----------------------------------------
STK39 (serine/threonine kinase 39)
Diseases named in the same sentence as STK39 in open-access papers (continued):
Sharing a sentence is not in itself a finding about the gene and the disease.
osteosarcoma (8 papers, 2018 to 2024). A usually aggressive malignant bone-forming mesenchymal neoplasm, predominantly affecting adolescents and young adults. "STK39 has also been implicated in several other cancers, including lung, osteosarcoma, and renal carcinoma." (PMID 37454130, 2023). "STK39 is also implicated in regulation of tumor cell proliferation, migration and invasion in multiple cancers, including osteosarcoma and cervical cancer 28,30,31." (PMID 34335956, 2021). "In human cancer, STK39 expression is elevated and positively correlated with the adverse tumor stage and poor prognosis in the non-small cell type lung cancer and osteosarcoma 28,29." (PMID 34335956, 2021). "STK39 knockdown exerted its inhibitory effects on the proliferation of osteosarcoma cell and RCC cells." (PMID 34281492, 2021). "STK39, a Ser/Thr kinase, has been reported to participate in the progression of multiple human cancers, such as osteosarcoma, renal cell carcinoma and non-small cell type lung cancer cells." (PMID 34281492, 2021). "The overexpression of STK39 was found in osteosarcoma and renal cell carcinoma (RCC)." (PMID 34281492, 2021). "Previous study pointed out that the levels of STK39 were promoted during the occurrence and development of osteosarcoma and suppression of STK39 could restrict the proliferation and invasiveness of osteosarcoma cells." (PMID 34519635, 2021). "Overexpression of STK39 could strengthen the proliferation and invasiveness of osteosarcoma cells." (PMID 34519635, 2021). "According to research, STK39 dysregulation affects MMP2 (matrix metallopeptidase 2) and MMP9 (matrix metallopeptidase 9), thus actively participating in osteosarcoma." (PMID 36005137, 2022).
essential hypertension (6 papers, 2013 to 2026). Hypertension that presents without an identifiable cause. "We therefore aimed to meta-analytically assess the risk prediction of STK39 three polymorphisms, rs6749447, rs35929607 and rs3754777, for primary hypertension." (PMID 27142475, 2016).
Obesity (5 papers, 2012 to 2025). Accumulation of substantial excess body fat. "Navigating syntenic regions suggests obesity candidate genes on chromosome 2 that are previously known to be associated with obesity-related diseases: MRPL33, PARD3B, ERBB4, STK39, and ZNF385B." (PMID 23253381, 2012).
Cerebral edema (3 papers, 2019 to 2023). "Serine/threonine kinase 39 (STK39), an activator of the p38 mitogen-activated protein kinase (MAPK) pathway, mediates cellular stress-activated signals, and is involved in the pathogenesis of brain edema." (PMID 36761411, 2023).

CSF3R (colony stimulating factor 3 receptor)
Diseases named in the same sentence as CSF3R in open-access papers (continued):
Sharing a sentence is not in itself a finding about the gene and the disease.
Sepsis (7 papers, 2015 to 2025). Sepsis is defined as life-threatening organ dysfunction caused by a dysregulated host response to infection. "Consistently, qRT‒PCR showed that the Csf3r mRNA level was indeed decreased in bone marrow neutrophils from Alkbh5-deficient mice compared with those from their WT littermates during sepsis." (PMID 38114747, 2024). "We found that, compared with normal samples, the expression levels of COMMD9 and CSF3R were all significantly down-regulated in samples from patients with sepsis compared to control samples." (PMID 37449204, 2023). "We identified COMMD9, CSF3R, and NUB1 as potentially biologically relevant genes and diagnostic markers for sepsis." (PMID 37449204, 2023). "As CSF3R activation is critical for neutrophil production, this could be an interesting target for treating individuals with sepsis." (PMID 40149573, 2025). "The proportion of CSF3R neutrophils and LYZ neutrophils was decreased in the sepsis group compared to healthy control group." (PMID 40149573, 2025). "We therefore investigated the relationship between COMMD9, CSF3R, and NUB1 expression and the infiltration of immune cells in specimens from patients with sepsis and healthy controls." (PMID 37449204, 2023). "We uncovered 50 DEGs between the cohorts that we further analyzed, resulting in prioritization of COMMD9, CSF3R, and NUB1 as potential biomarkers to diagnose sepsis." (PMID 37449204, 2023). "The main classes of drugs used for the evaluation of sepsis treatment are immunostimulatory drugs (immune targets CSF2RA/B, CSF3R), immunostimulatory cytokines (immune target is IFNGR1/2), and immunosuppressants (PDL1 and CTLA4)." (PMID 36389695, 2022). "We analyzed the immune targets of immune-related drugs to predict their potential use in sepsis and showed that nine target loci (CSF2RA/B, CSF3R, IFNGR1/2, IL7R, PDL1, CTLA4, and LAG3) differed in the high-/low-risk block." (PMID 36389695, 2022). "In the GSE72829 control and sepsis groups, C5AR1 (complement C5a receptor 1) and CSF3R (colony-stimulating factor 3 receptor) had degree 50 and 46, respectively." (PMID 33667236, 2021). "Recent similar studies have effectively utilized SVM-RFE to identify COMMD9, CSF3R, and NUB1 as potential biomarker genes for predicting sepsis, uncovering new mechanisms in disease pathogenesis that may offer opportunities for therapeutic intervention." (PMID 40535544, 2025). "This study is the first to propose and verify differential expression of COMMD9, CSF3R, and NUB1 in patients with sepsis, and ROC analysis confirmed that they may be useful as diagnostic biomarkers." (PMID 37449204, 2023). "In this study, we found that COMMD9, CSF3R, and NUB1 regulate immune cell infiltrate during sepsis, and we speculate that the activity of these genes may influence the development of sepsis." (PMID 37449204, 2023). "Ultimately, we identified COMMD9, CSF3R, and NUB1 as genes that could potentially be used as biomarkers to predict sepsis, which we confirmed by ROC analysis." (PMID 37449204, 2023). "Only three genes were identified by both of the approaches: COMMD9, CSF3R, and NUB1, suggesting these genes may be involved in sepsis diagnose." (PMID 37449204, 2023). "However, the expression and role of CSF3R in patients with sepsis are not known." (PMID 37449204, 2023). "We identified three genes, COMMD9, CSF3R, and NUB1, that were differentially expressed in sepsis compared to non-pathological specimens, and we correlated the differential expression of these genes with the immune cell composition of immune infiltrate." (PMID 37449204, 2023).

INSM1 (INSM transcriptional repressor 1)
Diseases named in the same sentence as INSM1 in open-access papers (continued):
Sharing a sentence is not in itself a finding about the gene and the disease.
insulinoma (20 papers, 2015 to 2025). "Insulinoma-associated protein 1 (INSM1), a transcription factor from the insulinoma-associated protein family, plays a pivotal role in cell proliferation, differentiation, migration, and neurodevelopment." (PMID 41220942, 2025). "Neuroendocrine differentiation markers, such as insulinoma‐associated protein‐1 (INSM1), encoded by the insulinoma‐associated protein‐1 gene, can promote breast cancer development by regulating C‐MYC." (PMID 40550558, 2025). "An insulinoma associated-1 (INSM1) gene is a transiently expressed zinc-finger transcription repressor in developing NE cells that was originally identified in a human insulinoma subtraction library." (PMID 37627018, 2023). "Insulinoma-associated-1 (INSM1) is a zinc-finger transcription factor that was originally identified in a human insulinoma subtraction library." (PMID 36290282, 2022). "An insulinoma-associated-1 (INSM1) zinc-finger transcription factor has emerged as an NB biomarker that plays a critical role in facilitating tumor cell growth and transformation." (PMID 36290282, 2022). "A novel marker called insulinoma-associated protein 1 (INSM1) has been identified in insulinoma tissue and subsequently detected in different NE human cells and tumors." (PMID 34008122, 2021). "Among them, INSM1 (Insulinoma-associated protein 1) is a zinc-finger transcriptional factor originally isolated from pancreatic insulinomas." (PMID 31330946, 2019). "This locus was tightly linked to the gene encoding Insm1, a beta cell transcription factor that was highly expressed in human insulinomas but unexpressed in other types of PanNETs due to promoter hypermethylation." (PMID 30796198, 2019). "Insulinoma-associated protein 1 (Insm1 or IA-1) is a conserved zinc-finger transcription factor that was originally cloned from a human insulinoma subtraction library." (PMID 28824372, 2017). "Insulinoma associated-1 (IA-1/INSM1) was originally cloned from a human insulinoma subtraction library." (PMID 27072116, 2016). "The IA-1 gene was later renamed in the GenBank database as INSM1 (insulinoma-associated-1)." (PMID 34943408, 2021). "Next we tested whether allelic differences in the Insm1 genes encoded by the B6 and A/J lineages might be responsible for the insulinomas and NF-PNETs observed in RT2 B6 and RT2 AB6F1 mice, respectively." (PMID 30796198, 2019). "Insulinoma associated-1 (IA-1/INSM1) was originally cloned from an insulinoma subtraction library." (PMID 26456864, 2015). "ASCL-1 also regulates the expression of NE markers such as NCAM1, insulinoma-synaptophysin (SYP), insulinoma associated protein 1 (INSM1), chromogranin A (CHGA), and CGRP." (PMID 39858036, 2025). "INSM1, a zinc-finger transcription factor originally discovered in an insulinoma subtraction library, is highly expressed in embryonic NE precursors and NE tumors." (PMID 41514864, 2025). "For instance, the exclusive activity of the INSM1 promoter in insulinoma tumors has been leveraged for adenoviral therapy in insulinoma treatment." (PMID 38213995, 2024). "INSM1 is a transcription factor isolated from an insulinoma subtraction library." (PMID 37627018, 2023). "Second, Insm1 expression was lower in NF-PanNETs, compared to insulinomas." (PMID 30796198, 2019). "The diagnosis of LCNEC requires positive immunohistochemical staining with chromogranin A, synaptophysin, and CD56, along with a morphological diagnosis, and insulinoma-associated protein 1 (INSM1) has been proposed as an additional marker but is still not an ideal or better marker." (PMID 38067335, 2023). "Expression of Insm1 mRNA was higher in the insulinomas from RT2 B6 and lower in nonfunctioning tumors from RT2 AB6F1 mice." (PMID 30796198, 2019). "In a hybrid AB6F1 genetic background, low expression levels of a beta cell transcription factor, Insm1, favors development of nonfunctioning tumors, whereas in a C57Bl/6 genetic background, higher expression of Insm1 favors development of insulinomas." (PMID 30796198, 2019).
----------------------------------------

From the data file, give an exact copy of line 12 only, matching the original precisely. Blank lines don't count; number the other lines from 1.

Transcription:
INSM1 (INSM transcriptional repressor 1)